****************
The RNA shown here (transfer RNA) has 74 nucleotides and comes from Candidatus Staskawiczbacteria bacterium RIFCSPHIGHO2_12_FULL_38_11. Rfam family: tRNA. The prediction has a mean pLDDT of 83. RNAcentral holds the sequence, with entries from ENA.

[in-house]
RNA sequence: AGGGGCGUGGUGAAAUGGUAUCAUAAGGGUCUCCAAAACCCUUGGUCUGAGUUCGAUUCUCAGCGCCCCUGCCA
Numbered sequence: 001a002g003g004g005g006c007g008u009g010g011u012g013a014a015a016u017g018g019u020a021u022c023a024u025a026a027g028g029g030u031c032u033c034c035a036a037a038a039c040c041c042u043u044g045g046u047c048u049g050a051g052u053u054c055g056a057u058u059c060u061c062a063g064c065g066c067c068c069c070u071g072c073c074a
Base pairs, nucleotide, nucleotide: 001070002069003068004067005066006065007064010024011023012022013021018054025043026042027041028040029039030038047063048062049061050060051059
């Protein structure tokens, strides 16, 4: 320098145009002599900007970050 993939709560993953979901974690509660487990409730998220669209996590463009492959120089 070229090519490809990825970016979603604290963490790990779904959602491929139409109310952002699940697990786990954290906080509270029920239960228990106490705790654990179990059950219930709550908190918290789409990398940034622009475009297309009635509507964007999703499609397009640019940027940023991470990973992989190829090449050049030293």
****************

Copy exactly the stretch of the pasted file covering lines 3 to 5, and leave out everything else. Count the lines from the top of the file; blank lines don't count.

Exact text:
RNA sequence: AGGGGCGUGGUGAAAUGGUAUCAUAAGGGUCUCCAAAACCCUUGGUCUGAGUUCGAUUCUCAGCGCCCCUGCCA
Numbered sequence: 001a002g003g004g005g006c007g008u009g010g011u012g013a014a015a016u017g018g019u020a021u022c023a024u025a026a027g028g029g030u031c032u033c034c035a036a037a038a039c040c041c042u043u044g045g046u047c048u049g050a051g052u053u054c055g056a057u058u059c060u061c062a063g064c065g066c067c068c069c070u071g072c073c074a
Base pairs, nucleotide, nucleotide: 001070002069003068004067005066006065007064010024011023012022013021018054025043026042027041028040029039030038047063048062049061050060051059